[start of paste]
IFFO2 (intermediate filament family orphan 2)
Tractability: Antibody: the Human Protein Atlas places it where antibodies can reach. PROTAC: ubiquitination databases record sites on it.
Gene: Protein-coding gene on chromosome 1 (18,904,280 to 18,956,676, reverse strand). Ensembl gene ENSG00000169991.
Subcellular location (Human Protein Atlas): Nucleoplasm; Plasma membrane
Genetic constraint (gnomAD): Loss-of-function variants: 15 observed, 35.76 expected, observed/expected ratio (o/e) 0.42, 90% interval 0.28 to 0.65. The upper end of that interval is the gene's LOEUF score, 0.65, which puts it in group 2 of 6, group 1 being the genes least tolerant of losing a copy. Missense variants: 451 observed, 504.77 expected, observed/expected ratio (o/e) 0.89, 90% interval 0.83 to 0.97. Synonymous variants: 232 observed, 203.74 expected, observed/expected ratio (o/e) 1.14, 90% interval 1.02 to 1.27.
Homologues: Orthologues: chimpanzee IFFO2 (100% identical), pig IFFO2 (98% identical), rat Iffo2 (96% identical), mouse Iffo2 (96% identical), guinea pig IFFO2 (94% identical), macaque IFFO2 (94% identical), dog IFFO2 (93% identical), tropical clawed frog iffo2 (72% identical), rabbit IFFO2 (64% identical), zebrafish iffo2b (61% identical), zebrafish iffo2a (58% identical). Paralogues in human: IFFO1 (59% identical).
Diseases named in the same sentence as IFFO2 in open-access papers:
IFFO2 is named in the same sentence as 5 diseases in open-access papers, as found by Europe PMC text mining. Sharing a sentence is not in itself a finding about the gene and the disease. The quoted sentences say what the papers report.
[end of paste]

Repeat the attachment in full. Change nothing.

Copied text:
IFFO2 (intermediate filament family orphan 2)
Tractability: Antibody: the Human Protein Atlas places it where antibodies can reach. PROTAC: ubiquitination databases record sites on it.
Gene: Protein-coding gene on chromosome 1 (18,904,280 to 18,956,676, reverse strand). Ensembl gene ENSG00000169991.
Subcellular location (Human Protein Atlas): Nucleoplasm; Plasma membrane
Genetic constraint (gnomAD): Loss-of-function variants: 15 observed, 35.76 expected, observed/expected ratio (o/e) 0.42, 90% interval 0.28 to 0.65. The upper end of that interval is the gene's LOEUF score, 0.65, which puts it in group 2 of 6, group 1 being the genes least tolerant of losing a copy. Missense variants: 451 observed, 504.77 expected, observed/expected ratio (o/e) 0.89, 90% interval 0.83 to 0.97. Synonymous variants: 232 observed, 203.74 expected, observed/expected ratio (o/e) 1.14, 90% interval 1.02 to 1.27.
Homologues: Orthologues: chimpanzee IFFO2 (100% identical), pig IFFO2 (98% identical), rat Iffo2 (96% identical), mouse Iffo2 (96% identical), guinea pig IFFO2 (94% identical), macaque IFFO2 (94% identical), dog IFFO2 (93% identical), tropical clawed frog iffo2 (72% identical), rabbit IFFO2 (64% identical), zebrafish iffo2b (61% identical), zebrafish iffo2a (58% identical). Paralogues in human: IFFO1 (59% identical).
Diseases named in the same sentence as IFFO2 in open-access papers:
IFFO2 is named in the same sentence as 5 diseases in open-access papers, as found by Europe PMC text mining. Sharing a sentence is not in itself a finding about the gene and the disease. The quoted sentences say what the papers report.